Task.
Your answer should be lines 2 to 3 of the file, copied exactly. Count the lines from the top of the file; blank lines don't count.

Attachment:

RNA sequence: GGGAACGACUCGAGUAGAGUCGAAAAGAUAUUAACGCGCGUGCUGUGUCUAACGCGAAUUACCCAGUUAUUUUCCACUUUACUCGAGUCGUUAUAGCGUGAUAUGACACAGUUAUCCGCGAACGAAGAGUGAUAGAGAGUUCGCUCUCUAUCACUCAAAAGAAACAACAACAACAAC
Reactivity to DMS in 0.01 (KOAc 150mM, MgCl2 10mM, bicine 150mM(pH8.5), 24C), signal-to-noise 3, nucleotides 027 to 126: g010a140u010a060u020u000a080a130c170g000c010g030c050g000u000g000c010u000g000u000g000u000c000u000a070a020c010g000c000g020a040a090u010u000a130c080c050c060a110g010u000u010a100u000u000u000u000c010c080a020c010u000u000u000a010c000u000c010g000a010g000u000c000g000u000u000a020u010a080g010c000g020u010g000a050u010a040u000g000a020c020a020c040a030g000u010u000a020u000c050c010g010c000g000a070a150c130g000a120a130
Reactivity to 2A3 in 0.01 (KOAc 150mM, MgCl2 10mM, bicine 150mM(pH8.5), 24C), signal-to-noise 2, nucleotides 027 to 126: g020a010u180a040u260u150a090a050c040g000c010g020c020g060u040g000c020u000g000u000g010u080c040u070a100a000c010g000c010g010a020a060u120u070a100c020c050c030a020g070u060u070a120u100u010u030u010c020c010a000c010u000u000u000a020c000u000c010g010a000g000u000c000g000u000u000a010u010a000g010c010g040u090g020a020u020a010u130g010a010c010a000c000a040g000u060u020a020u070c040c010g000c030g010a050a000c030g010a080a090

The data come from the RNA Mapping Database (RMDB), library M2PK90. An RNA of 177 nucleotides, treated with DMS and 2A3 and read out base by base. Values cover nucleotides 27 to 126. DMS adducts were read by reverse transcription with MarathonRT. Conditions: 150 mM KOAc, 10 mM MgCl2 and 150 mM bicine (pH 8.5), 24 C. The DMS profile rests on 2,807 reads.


Reactivity to DMS in 0.01 (KOAc 150mM, MgCl2 10mM, bicine 150mM(pH8.5), 24C), signal-to-noise 3, nucleotides 027 to 126: g010a140u010a060u020u000a080a130c170g000c010g030c050g000u000g000c010u000g000u000g000u000c000u000a070a020c010g000c000g020a040a090u010u000a130c080c050c060a110g010u000u010a100u000u000u000u000c010c080a020c010u000u000u000a010c000u000c010g000a010g000u000c000g000u000u000a020u010a080g010c000g020u010g000a050u010a040u000g000a020c020a020c040a030g000u010u000a020u000c050c010g010c000g000a070a150c130g000a120a130
Reactivity to 2A3 in 0.01 (KOAc 150mM, MgCl2 10mM, bicine 150mM(pH8.5), 24C), signal-to-noise 2, nucleotides 027 to 126: g020a010u180a040u260u150a090a050c040g000c010g020c020g060u040g000c020u000g000u000g010u080c040u070a100a000c010g000c010g010a020a060u120u070a100c020c050c030a020g070u060u070a120u100u010u030u010c020c010a000c010u000u000u000a020c000u000c010g010a000g000u000c000g000u000u000a010u010a000g010c010g040u090g020a020u020a010u130g010a010c010a000c000a040g000u060u020a020u070c040c010g000c030g010a050a000c030g010a080a090